What Is The Montessori Method? You Can Incorporate It In & Out Of The Classroom

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With the school year coming to a close, many parents have started thinking about whether or not their child will be enrolled at the same school for the next year. One of my friends — who is a mother of two — revealed to me that she's enjoyed having her oldest child in private school, but is considering the Montessori Method of schooling for her youngest. Since I wasn't familiar with what this school technically was, I was left wondering what is the Montessori method and should I be considering it for my future kid, too?

According to the American Montessori Society, the Montessori Method is an educational approach that is child-centered and based on scientific observations from birth to adulthood. The method of teaching was developed by Dr. Maria Montessori — the first woman in Italy to become a physician — and has been around for more than 100 years. The Montessori Method focuses on developing a child's learning abilities through physical, emotional, social, and cognitive learning. Likewise, the unique method provides groupings that foster peer learning, uninterrupted blocks of work time, and guided choice of work activity, as noted in the aforementioned American Montessori Society article. The same article also mentioned that this method of learning encourages children to have independence, freedom within limits, and a sense of order.

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The White Bear Montessori School noted that pros for utilizing the Montessori Method are hands-on learning in all subjects, children learning through playing at their own pace, catering to the child instead of the child catering to the lesson, and giving children the opportunity to explore what interests them instead of being forced to participate in things that don't. Additionally, Montessori students are said to have a high level of academic achievement and are taught real world skills.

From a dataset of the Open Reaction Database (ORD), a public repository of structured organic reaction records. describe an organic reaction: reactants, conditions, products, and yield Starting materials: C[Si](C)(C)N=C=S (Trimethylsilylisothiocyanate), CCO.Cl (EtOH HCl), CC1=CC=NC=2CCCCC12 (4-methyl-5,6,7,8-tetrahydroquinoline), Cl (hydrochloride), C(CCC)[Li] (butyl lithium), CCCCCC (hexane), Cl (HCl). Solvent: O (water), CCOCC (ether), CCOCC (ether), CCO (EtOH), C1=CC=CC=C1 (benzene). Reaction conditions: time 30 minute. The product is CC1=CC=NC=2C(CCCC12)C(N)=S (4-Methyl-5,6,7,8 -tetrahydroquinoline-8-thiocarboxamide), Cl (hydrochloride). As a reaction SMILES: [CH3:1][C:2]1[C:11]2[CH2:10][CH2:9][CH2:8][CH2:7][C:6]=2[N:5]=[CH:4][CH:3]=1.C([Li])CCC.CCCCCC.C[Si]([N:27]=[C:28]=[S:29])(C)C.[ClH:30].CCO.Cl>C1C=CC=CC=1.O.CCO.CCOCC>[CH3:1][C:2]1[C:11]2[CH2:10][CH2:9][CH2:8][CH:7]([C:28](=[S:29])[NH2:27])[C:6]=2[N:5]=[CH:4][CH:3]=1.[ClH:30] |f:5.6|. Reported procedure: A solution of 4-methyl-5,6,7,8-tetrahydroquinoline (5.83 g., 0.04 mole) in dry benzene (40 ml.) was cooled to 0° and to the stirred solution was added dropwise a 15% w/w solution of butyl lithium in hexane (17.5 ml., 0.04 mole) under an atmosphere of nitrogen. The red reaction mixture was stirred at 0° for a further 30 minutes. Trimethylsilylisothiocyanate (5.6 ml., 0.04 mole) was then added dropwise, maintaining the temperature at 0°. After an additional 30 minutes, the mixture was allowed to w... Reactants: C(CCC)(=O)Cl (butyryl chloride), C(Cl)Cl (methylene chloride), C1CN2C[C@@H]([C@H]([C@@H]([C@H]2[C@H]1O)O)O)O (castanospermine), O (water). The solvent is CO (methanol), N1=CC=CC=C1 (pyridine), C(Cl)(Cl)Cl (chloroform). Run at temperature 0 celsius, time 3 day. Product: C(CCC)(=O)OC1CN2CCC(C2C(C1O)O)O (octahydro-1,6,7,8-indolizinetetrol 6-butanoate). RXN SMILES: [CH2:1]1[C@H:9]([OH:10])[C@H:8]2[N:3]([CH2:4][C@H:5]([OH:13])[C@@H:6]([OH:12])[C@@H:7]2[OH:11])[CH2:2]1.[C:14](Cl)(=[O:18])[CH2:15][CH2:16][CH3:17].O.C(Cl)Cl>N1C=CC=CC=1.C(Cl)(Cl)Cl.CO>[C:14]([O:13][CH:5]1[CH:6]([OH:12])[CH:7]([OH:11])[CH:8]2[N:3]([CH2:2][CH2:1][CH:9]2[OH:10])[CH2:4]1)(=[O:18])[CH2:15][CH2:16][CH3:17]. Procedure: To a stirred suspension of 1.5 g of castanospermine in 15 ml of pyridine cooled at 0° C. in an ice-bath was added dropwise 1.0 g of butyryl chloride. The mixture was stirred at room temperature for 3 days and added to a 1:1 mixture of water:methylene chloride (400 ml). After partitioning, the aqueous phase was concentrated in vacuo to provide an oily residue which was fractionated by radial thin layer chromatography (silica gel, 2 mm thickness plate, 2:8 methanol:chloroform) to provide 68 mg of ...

Although the above pros to this method may be attractive to some, there are a few things that parents should note before jumping into using it or enrolling their child into a school that offers it. According to the White Bear Montessori School, those interested in finding a Montessori school for their child should know that not all public school districts offer a Montessori option. Additionally, many Montessori schools only teach children up to a certain age and standardized testing is not offered at many of the authentic schools. The International Montessori Index also noted that tuition for these types of school can be extremely expensive with prices starting at no less than $4,200 for infants.

If the steep price tag is deterring you from enrolling your child in a Montessori school, you can also teach portions of the method at home, according to The International Montessori Index. This can be accomplished by providing opportunities for independence to help build self-esteem and delivering options for them to participate in daily tasks like meal preparation, cleaning, clothing care, and more.

Ultimately, every parent has to decide what will be best for their own child, but ensuring that you are fully knowledgeable on what it encompasses is a good way to help make the decision.